By Kaite Boivin
The SpaceX Dragon capsule splashed into the Pacific Ocean on Tuesday, five hours after being released from the International Space Station.
“It’s hovering above the Earth before landing off the coast of California,” David Saint-Jacques, Houston-based astronaut with the Canadian Space Agency, told Humber News.
The capsule landed a few hundred miles west of Mexico’s Baja peninsula.
It’s expected to take scientists and divers approximately 30 hours to recover the capsule, said NASA.
The reusable spacecraft is also the first commercial vehicle to successfully attach to the ISS, as it did last May.
On board, he said, is a load full of recent science experiments conducted by astronauts on board the ISS, like Chris Hadfield.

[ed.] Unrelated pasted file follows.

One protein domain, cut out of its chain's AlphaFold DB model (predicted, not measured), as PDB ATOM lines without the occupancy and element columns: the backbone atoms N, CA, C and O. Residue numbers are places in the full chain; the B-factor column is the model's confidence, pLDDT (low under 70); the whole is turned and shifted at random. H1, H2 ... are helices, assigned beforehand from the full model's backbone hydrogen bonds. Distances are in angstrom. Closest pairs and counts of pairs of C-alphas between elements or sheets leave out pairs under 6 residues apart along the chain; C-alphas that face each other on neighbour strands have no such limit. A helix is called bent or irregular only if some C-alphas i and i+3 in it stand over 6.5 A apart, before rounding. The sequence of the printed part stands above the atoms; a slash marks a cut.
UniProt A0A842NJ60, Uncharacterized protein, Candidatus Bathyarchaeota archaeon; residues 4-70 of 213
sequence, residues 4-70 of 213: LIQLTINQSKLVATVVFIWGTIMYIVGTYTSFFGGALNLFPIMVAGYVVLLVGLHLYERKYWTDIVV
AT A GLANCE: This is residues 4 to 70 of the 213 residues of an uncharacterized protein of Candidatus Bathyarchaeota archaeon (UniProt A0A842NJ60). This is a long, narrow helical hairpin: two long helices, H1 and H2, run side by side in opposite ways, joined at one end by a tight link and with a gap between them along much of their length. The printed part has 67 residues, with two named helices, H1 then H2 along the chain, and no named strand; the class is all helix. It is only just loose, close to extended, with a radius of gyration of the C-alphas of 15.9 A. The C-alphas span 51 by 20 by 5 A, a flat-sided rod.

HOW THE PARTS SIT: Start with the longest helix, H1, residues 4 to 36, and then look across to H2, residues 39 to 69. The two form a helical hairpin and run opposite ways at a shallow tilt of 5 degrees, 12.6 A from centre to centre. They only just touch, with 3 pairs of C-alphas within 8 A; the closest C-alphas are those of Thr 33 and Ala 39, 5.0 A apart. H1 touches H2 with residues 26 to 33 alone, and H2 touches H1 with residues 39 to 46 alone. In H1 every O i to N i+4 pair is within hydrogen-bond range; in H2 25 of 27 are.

This capsule is the first of its kind able to return to Earth in a recoverable state, said NASA in a release.
The Dragon transported more than just equipment up to the ISS when it launched at the beginning of the month. Also on board were fresh fruit, like apples and notes from family members.
“Until SpaceX we had to rely on the astronauts fitting everything they could on their laps,” said Saint-Jacques.
“It’s very exciting news,” he said. It advances opportunities for research across the board.
The original release was originally scheduled for yesterday but had been postponed due to bad weather, reported CTV News.
In 2008 NASA announced a $1.6 billion contract for the Dragon capsule to make 12 trips to and from the ISS, with possibility for additional missions costing up to #3.1 billion dollars, outlined SpaceX.
At that time, NASA also announced the Dragon spacecraft would resupply the ISS when the Space Shuttle retires.
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